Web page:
Justice Stephen Breyer’s retirement from the Supreme Court reveals sobering news about the current state of a venerable U.S. institution — and presents a unique opportunity for President Joe Biden.
The fact that Justice Stephen Breyer will retire from the Supreme Court is unfortunate in many ways. Above all, it is a capitulation to reality. On the one hand, Breyer is acknowledging what is obvious, but on the other, something he has always denied in public; that the U.S. Supreme Court is ideological and an instrument of party politics.
Breyer was appointed to the court by President Bill Clinton in 1994. Since then, he has tirelessly emphasized that that once appointed, justices must leave their political convictions behind. That was not true in 1994, and today it is almost preposterous to claim that the Supreme Court is above day-to-day politics.
Now Breyer is not naive. During his almost 30 years on the Supreme Court, the majority of his colleagues were nominated by Republican presidents. He knows only too well what it means to be in the minority, and all too often he has witnessed arguments being twisted to suit a particular ideology close hand. Incidentally, both sides are guilty of that. As a result, while the court’s decisions are not always predictable, they are becoming increasingly so.
Time Is Running Out, as the Senate Majority Is Likely To Be Lost in the Fall
Some credit must go to Breyer for continuing to stress the independence of the court, most recently in a book published last fall. The idea was that he himself could at least fulfill this claim. He wanted to lead by example and, through his words and actions, simultaneously bend reality to his will and make it fit with his views.
For this reason, Breyer had rejected the idea of retiring early for a long time. Why should he, anyway? Supreme Court justices are appointed for life, and in his publicly stated worldview, it does not matter who is nominated by whom.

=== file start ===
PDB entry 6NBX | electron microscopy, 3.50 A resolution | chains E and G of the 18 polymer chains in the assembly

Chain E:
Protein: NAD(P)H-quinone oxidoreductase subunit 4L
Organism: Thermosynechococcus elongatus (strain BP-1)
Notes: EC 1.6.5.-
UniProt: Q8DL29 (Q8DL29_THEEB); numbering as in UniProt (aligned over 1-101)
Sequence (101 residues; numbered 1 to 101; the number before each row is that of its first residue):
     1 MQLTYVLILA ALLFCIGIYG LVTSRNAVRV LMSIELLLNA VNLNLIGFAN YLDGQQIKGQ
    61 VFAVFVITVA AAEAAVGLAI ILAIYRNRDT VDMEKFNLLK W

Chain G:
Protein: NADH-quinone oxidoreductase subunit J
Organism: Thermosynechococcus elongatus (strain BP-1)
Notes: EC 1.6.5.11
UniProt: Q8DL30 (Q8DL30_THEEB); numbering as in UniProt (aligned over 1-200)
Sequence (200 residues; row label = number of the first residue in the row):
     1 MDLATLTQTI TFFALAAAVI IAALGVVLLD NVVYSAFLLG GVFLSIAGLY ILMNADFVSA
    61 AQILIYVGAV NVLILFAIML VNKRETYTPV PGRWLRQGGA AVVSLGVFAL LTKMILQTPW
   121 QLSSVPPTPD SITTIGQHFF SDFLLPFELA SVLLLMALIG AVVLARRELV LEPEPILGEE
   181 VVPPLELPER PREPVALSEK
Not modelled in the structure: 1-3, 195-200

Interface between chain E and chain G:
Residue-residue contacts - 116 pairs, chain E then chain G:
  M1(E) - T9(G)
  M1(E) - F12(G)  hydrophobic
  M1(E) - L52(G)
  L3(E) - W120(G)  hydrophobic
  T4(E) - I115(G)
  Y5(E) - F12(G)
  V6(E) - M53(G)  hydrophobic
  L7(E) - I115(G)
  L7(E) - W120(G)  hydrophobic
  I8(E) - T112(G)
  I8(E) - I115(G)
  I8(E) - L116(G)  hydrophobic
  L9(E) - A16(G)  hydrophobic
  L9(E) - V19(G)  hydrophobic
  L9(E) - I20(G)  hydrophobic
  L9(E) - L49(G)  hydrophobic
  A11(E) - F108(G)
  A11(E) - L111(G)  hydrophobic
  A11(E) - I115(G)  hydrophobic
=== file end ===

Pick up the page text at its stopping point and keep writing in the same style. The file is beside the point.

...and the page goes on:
The reality, however, is that the Republicans will probably regain control of the Senate in the fall. Without a majority in the Senate, it will not be possible for the president to appoint anyone to the Supreme Court given the current climate of division in Washington. The Republicans proved that in a brutal way during the last year of Barack Obama’s term in office when they refused to even consider the nominee he chose to fill a vacant Supreme Court seat.
The President Is Looking for Votes from African American Voters
Breyer may continue to talk about the political independence of the court, but his last great deed shows that he knows better. He is 83 years old, and the Democrats are unlikely to be able to nominate anyone for a long time. By retiring, Breyer is giving the president a chance to fulfill his promise to appoint the first Black woman to the court. As cynical as it might sound, that is a good election strategy for Biden; he will need votes from African Americans in November’s midterms.
At the end of a long career, it seems that reality has not bent to Breyer’s will. And what’s more, it seems that in reality, the Supreme Court is above the law.